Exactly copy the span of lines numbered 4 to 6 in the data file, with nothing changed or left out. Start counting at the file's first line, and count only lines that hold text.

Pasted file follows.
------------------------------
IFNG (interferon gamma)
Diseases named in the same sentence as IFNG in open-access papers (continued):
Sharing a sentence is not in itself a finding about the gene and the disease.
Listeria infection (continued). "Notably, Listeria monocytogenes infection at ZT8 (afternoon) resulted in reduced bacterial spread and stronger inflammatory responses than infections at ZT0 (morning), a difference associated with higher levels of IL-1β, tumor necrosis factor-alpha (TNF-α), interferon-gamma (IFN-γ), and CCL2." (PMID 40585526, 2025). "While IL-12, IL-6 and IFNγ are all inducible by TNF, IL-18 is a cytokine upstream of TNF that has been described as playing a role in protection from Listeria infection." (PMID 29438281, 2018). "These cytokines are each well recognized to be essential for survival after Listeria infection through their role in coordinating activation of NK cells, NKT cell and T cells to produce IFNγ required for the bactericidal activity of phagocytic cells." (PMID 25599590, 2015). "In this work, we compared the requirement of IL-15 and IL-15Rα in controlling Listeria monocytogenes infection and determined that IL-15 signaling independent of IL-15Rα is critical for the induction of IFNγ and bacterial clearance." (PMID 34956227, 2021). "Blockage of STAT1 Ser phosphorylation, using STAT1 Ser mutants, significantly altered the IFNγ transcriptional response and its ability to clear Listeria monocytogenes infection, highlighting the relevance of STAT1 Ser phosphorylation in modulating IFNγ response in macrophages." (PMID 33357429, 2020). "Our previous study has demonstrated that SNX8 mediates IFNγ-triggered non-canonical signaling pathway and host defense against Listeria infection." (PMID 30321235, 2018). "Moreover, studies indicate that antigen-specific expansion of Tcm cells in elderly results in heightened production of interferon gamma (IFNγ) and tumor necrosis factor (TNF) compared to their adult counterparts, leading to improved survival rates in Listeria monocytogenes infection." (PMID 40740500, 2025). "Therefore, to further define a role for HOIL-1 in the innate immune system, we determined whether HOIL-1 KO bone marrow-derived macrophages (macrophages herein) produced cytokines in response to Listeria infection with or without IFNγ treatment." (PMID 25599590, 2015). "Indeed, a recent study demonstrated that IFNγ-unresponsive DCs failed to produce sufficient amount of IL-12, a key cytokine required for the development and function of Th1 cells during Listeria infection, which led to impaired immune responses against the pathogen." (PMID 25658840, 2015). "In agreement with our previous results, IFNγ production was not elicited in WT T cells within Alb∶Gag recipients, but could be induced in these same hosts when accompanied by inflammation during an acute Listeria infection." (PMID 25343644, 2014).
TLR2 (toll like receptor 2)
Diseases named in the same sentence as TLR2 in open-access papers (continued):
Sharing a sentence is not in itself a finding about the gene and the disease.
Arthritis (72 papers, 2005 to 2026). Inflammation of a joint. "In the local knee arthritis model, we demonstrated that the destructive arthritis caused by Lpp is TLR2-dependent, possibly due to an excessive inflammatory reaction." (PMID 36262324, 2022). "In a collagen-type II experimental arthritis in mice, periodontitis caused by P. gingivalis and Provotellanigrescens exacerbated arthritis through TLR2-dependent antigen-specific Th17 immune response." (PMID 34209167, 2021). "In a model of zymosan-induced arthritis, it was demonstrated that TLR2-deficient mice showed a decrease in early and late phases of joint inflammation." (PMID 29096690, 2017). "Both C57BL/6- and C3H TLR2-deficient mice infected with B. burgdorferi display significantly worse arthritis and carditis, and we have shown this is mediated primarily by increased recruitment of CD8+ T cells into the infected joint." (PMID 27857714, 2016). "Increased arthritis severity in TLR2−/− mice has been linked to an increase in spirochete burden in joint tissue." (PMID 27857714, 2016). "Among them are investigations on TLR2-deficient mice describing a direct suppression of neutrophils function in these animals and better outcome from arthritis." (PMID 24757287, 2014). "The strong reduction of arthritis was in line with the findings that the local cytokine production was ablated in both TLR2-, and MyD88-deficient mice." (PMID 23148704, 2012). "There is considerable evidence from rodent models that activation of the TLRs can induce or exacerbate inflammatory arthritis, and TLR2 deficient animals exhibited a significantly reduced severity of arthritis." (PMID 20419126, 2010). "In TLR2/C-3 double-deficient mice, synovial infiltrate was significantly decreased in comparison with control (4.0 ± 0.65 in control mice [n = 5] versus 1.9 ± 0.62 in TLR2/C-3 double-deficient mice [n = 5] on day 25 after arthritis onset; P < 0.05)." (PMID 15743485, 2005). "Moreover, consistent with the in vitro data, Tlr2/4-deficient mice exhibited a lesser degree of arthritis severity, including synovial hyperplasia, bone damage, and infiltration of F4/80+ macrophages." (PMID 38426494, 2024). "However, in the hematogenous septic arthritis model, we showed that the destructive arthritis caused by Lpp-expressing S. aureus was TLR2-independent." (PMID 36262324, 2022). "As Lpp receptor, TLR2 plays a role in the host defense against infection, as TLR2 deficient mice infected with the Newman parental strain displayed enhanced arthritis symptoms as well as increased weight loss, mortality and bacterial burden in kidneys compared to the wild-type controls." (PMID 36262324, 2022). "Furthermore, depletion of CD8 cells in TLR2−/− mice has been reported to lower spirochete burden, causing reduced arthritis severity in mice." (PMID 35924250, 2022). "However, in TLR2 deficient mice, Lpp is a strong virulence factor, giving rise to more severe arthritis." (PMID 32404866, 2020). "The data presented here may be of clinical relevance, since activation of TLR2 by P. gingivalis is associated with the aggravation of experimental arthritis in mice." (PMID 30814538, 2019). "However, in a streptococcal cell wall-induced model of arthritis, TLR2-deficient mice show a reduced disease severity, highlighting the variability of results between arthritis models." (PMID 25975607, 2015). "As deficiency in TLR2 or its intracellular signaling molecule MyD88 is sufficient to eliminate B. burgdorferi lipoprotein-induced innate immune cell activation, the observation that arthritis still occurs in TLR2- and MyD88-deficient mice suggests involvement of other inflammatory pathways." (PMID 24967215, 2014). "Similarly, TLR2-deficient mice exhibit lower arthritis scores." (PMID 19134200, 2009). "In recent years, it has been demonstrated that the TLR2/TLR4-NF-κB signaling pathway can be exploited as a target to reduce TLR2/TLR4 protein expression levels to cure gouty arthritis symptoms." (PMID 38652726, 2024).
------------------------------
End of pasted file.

Listeria infection (continued). "Notably, Listeria monocytogenes infection at ZT8 (afternoon) resulted in reduced bacterial spread and stronger inflammatory responses than infections at ZT0 (morning), a difference associated with higher levels of IL-1β, tumor necrosis factor-alpha (TNF-α), interferon-gamma (IFN-γ), and CCL2." (PMID 40585526, 2025). "While IL-12, IL-6 and IFNγ are all inducible by TNF, IL-18 is a cytokine upstream of TNF that has been described as playing a role in protection from Listeria infection." (PMID 29438281, 2018). "These cytokines are each well recognized to be essential for survival after Listeria infection through their role in coordinating activation of NK cells, NKT cell and T cells to produce IFNγ required for the bactericidal activity of phagocytic cells." (PMID 25599590, 2015). "In this work, we compared the requirement of IL-15 and IL-15Rα in controlling Listeria monocytogenes infection and determined that IL-15 signaling independent of IL-15Rα is critical for the induction of IFNγ and bacterial clearance." (PMID 34956227, 2021). "Blockage of STAT1 Ser phosphorylation, using STAT1 Ser mutants, significantly altered the IFNγ transcriptional response and its ability to clear Listeria monocytogenes infection, highlighting the relevance of STAT1 Ser phosphorylation in modulating IFNγ response in macrophages." (PMID 33357429, 2020). "Our previous study has demonstrated that SNX8 mediates IFNγ-triggered non-canonical signaling pathway and host defense against Listeria infection." (PMID 30321235, 2018). "Moreover, studies indicate that antigen-specific expansion of Tcm cells in elderly results in heightened production of interferon gamma (IFNγ) and tumor necrosis factor (TNF) compared to their adult counterparts, leading to improved survival rates in Listeria monocytogenes infection." (PMID 40740500, 2025). "Therefore, to further define a role for HOIL-1 in the innate immune system, we determined whether HOIL-1 KO bone marrow-derived macrophages (macrophages herein) produced cytokines in response to Listeria infection with or without IFNγ treatment." (PMID 25599590, 2015). "Indeed, a recent study demonstrated that IFNγ-unresponsive DCs failed to produce sufficient amount of IL-12, a key cytokine required for the development and function of Th1 cells during Listeria infection, which led to impaired immune responses against the pathogen." (PMID 25658840, 2015). "In agreement with our previous results, IFNγ production was not elicited in WT T cells within Alb∶Gag recipients, but could be induced in these same hosts when accompanied by inflammation during an acute Listeria infection." (PMID 25343644, 2014).
TLR2 (toll like receptor 2)
Diseases named in the same sentence as TLR2 in open-access papers (continued):